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- The U.S. reported 75,193 new cases and 1,178 new deaths.
There are at least 4,137,411 total U.S. cases registered and at least 145,860 deaths.
- Approximately 60 percent of restaurants that have had to shut down during the ongoing coronavirus pandemic have permanently closed their doors.
- Eighteen states set single-day case records over the last week.
- Covid-19 hospitalizations fell slightly across New York state.
The state reported a 1.05% infection rate after 71,466 people were tested and 750 of those were positive. The state recorded a total of 10 Covid-19 deaths.
- A New Jersey judge ruled that the state government may forcibly close Atilis Gym in Bellmawr, which had stayed open despite state orders to close due to Covid-19 concerns.
The gym has also been ordered to “not obstruct [state health authorities] in any way from carrying out the terms of this order.”
- Rutgers football has halted its voluntary workouts due to six recent positive cases of the novel coronavirus and the entire program has entered quarantine.
- Pennsylvania reported 1,054 cases and 13 deaths.
- Maryland reported 1,288 new cases, the highest daily count of new cases since May 19.
- Georgia reported 3,787 new cases reported, fewer than the state’s record of 4,813 new cases on Friday. There were 53 new deaths.
- Florida reported 12,115 new cases and 124 additional deaths. Florida has now surpassed New York in total coronavirus cases.
- Covid-19 hospitalizations in Florida have increased by 79% since July 4.
Fifty hospitals in Florida have no ICU beds available.
Another 42 hospitals have 10% or less ICU capacity available.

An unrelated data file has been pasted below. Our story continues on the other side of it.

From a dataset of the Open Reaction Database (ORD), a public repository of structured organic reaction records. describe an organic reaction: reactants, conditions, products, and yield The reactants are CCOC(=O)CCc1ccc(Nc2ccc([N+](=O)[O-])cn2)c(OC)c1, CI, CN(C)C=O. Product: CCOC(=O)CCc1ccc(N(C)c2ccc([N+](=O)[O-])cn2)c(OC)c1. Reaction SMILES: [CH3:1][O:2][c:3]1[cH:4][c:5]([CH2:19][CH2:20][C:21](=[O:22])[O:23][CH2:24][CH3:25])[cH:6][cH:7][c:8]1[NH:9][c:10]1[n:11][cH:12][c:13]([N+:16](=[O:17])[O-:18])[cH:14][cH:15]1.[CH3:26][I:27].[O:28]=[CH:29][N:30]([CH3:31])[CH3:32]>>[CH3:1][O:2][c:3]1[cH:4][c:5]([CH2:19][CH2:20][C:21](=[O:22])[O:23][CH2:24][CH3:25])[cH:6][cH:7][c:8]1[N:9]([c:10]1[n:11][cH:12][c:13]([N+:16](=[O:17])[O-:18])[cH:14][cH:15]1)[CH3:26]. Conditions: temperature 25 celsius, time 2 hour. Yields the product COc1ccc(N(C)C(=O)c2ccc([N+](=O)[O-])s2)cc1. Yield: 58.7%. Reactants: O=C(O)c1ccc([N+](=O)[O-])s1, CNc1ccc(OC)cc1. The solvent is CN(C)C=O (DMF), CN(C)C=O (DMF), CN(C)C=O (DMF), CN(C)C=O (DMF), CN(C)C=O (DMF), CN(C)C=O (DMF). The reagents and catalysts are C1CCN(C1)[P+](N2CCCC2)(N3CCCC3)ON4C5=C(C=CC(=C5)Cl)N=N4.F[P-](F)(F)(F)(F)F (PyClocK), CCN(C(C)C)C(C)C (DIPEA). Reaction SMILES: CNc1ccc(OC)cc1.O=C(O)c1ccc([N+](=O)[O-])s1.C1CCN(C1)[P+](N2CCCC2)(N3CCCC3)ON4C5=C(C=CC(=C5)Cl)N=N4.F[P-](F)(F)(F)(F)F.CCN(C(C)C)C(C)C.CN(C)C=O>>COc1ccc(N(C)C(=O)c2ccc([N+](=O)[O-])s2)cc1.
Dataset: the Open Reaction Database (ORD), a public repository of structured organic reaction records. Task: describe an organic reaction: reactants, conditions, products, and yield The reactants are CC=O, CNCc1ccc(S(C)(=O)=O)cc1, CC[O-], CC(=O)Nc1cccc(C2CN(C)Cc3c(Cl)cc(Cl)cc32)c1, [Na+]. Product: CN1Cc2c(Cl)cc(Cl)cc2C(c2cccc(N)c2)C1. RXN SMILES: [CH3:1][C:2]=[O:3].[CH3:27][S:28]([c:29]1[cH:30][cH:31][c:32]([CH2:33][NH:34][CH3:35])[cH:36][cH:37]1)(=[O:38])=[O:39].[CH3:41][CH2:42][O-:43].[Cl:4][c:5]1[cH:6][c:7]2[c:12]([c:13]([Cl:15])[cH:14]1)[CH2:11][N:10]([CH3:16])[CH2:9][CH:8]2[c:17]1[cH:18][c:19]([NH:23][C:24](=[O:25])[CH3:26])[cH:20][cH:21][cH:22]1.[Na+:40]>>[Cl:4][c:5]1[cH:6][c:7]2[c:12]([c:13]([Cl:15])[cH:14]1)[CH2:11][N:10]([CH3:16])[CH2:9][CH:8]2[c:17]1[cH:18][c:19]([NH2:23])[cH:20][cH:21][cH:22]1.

- At least 600 Florida teachers have requested living wills as they prepare for schools in the state to reopen even as coronavirus numbers swell.
- Anti-gay Arkansas state Sen. Jason Rapert (R), who has referred to coronavirus as a “hoax” and called mask mandates “draconian,” is now hospitalized with COVID-19.
- Texas reported 8,112 new cases and 168 new deaths.
- Arizona reported a two-day uptick in coronavirus cases. The state had 3,357 positive coronavirus cases Friday and reported 3,748 positive cases Saturday.
The state reported 144 deaths Saturday, the second highest day recorded in the state. Last Saturday, the state reported 147 Covid-19 deaths.
- Washington expanded the requirement for face masks to any indoor public and non-public setting where social distancing cannot be maintained
- A group of military veterans, self-described as “Wall of Vets,” joined Black Lives Matter protesters in Portland as part of an effort to protect them from Department of Homeland Security forces.
The veterans were masked and goggled, some wore black hoodies emblazoned with “Black Lives Matter,” others attire designating their service branch, many held signs expressing opposition to recent attacks on demonstrators.
- Seattle protesters threw rocks, bottles, and fireworks at officers. Others set fire to a portable trailer and a construction site, police said in a series of tweets.